Ignaz Semmelweis


Ignaz Semmelweis : biography

July 1, 1818 – August 13, 1865

Semmelweis’s views were much more favorably received in England than on the continent, but he was more often cited than understood. The English consistently regarded Semmelweis as having supported their theory of contagion. A typical example was W. Tyler Smith, who claimed that Semmelweis "made out very conclusively" that "miasms derived from the dissecting room will excite puerperal disease."

In 1856, Semmelweis’s assistant Josef Fleischer reported the successful results of handwashings at St. Rochus and Pest maternity institutions in the Viennese Medical Weekly (Wiener Medizinische Wochenschrift). The editor remarked sarcastically that it was time people stopped being misled about the theory of chlorine washings.

In 1858 Semmelweis finally published his own account of his work in an essay entitled, "The Etiology of Childbed Fever". Two years later he published a second essay, "The Difference in Opinion between Myself and the English Physicians regarding Childbed Fever".{{#tag:ref|The article was originally published as: Ignaz Philipp Semmelweis, "A gyermekágyi láz fölötti véleménykülönbség köztem s az angol orvosok közt" Orvosi hetilap 4 (1860), 849–851, 873-76, 889–893, 913–915.|group = "Note"}} In 1861, Semmelweis finally published his main work Die Ätiologie, der Begriff und die Prophylaxis des Kindbettfiebers (German for The Etiology, Concept and Prophylaxis of Childbed Fever).

In his 1861 book, Semmelweis lamented the slow adoption of his ideas: "Most medical lecture halls continue to resound with lectures on epidemic childbed fever and with discourses against my theories. […] The medical literature for the last twelve years continues to swell with reports of puerperal epidemics, and in 1854 in Vienna, the birthplace of my theory, 400 maternity patients died from childbed fever. In published medical works my teachings are either ignored or attacked. The medical faculty at Würzburg awarded a prize to a monograph written in 1859 in which my teachings were rejected".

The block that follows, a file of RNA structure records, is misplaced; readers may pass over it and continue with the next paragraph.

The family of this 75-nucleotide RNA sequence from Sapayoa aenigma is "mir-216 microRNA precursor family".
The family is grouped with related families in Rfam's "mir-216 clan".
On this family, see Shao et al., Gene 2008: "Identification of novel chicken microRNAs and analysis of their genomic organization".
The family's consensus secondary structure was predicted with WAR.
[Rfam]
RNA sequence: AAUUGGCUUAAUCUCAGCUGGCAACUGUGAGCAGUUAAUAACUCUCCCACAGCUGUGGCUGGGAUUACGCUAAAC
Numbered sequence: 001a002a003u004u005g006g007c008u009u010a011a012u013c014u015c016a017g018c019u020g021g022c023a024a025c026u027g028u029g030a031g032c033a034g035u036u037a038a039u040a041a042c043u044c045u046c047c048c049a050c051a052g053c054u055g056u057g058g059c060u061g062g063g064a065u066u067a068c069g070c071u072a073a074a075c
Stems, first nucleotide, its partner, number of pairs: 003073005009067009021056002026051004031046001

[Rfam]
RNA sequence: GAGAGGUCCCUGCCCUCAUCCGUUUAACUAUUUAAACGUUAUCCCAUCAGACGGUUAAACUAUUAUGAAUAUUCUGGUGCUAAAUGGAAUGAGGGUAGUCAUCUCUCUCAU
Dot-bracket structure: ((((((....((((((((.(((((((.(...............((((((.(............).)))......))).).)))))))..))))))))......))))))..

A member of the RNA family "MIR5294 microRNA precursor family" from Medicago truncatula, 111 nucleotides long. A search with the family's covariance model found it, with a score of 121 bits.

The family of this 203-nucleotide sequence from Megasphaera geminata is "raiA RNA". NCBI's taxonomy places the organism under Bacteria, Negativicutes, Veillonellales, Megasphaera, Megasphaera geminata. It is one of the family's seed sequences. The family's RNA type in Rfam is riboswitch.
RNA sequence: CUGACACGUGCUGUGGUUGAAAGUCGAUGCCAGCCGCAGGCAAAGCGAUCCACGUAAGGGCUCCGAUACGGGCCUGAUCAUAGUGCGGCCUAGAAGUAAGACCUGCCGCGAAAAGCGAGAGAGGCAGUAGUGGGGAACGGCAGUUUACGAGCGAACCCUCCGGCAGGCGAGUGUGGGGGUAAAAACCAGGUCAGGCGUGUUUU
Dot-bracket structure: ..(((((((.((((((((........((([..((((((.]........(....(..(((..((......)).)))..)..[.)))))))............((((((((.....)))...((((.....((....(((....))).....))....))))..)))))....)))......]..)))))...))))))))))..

In Berlin, the professor of obstetrics, Joseph Hermann Schmidt, approved of obstetrical students having ready access to morgues in which they could spend time while waiting for the labor process.

In a textbook, Carl Braun, Semmelweis’s successor as assistant in the first clinic, identified 30 causes of childbed fever; only the 28th of these was cadaverous infection. Other causes included conception and pregnancy, uremia, pressure exerted on adjacent organs by the shrinking uterus, emotional traumata, mistakes in diet, chilling, and atmospheric epidemic influences. The impact of Braun’s views are clearly visible in the rising mortality rates in the 1850s.

Ede Flórián Birly, Semmelweis’s predecessor as Professor of Obstetrics at the University of Pest, never accepted Semmelweis’s teachings; he continued to believe that puerperal fever was due to uncleanliness of the bowel.

August Breisky, an obstetrician in Prague, rejected Semmelweis’s book as "naive" and he referred to it as "the Koran of puerperal theology". Breisky objected that Semmelweis had not proved that puerperal fever and pyemia are identical, and he insisted that other factors beyond decaying organic matter certainly had to be included in the etiology of the disease.

Carl Edvard Marius Levy, head of the Copenhagen maternity hospital and an outspoken critic of Semmelweis’s ideas, had reservations concerning the unspecific nature of cadaverous particles and that the supposed quantities were unreasonably small. "If Dr. Semmelweis had limited his opinion regarding infections from corpses to puerperal corpses, I would have been less disposed to denial than I am. […] And, with due respect for the cleanliness of the Viennese students, it seems improbable that enough infective matter or vapor could be secluded around the fingernails to kill a patient." In fact, Robert Koch later used precisely this fact to prove that various infecting materials contained living organisms which could reproduce in the human body, i.e. since the poison could be neither chemical nor physical in operation, it must be biological.